Hobby Zone RC airplanes are designed with the beginner pilot in mind. They're simple, inexpensive, sturdy and are fairly easy to repair. And most importantly, spare parts are readily available.
As a matter of fact, I taught myself have to fly RC with the infamous Aerobird.
Hobby Zone has since retired their V-tail series of park flyers and moved on the more conventional aircraft.
Let's take a look at what Hobby Zone has to offer...
The Super Cub is Hobby Zone's flagship airplane. It's not only perfect for learning to fly, it's a pretty darn nice looking scale airplane.
Once you learn to fly her, you can strap on the option set of floats for landing and taking off from water.
It's available as both a RTF airplane with a DX4e transmitter, and as a Bind and Fly version that can be binded to an DSM compatble transmitter.
If you're looking for the cheapest way to get a feel of what it's like to fly an RC airplane, you really can't go wrong with the Mini Super Cub RTF.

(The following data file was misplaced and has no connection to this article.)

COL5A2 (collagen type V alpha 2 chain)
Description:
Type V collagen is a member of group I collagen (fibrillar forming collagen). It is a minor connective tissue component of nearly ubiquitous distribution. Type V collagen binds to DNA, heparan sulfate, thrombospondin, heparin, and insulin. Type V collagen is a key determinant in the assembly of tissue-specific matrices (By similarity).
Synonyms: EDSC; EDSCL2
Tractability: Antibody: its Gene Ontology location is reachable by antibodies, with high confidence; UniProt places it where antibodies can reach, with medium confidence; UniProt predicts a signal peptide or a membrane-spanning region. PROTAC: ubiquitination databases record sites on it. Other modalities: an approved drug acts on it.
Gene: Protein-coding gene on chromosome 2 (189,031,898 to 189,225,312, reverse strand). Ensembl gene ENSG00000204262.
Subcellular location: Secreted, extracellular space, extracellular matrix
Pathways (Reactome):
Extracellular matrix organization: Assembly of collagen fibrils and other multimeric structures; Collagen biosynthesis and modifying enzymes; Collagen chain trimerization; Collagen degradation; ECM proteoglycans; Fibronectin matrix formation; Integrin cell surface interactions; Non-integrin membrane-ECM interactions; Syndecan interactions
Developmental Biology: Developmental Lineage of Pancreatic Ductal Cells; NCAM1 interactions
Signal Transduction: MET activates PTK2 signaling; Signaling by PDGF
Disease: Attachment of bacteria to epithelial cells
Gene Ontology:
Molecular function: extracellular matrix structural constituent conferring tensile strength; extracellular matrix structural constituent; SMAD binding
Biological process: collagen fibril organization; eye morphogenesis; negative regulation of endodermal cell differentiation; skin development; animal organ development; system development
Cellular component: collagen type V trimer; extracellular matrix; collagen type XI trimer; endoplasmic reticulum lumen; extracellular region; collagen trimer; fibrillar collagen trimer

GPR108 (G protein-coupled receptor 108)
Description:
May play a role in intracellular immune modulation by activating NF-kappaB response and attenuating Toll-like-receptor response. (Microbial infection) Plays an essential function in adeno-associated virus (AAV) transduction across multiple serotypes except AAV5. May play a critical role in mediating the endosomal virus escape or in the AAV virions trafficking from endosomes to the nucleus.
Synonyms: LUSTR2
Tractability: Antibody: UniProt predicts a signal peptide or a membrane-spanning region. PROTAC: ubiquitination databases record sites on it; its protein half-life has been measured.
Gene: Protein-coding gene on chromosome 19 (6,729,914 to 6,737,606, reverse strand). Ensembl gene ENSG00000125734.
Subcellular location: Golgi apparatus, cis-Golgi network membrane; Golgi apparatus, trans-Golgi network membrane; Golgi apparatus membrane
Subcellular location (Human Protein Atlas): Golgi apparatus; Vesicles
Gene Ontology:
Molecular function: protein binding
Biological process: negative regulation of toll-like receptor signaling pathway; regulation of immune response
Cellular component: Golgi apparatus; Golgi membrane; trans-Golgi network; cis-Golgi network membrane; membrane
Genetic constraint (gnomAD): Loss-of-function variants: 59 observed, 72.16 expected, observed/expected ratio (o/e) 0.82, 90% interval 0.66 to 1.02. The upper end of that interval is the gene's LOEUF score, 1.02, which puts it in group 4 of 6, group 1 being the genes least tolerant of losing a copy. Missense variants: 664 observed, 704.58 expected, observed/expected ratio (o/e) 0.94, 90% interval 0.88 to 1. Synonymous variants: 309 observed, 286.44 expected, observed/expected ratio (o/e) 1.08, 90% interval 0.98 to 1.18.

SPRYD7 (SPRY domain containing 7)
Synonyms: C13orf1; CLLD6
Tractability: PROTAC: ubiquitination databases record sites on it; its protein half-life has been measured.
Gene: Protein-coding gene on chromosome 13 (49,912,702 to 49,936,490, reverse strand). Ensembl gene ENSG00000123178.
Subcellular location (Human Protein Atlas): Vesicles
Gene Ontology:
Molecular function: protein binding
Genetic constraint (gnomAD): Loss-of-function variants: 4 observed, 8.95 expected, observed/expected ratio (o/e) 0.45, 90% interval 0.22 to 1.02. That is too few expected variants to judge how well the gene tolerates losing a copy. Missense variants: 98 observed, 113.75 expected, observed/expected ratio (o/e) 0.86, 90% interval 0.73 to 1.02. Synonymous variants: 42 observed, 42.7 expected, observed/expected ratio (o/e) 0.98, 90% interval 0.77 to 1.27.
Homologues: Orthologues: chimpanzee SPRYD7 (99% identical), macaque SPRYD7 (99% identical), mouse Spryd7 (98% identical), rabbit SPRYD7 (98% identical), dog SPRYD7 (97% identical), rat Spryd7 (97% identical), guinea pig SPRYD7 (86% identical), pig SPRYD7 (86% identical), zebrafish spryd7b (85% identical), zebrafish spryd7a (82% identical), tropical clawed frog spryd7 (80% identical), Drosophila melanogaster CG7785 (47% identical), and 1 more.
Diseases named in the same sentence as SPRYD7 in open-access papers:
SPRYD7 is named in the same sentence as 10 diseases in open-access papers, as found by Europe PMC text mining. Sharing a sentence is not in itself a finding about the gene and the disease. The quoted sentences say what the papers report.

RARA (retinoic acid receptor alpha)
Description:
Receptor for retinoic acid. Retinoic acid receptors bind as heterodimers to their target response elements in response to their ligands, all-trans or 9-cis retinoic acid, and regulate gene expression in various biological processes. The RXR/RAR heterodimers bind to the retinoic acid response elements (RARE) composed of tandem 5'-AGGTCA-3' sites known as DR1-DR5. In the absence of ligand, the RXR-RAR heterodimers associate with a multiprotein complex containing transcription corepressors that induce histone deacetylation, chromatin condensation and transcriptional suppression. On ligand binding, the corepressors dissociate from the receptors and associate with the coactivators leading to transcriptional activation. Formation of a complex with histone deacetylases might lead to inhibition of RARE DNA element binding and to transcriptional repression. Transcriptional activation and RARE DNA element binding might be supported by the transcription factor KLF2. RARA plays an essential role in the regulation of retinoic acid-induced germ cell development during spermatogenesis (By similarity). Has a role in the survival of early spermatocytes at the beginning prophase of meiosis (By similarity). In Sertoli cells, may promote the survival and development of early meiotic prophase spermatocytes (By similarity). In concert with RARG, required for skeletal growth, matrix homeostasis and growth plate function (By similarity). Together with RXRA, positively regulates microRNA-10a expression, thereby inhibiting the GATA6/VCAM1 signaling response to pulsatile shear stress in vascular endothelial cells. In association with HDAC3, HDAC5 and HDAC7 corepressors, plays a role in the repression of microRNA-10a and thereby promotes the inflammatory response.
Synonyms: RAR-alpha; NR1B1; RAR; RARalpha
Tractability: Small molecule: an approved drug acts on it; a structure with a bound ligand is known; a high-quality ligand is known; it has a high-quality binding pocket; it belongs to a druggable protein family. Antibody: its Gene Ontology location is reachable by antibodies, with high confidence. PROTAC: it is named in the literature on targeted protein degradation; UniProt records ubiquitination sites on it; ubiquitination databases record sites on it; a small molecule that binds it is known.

It's a very durable 3 channel beginner plane that's ready to fly within minutes of opening the box.
It comes with Hobby Zone's 3 channel FM transmitter that has the same look and feel and a video game system controller.
The included instruction DVD not only explains how to assemble the plane, but also offers some advice and flying tips that will help you through your first few flights.
With only a 31.75" wingspan, this bird can be flown nearly anywhere.
The Hobby Zone Champ is a tiny version of the well known Aeronca with a wing span of only 20.3 inches!
Aside from the size difference which allows the Champ to fly in much smaller areas, the radio equipment is what really sets the Champ apart from the Mini Cub.
The champ comes with a 2.4Ghz DSM2 radio system vs the 72Mhz FM systems of the Mini Cub. There are a couple of distinct advantaged of a 2.4Ghz system.
The biggest advantage is that if you decide to purchase an nicer 2.4GHz DSM2 transmitter in the future, you can easily bind your Champ to it. This is not possible with an FM system of the Mini Cub.
If you look closely you can see that the FM transmitter of the Mini Cub has an extendable antenna where as the Champ's DSM2 radio has a small rubber ducky antenna.
With the Champ you don't have to worry about bending or not extending the antenna if you go with the Champ.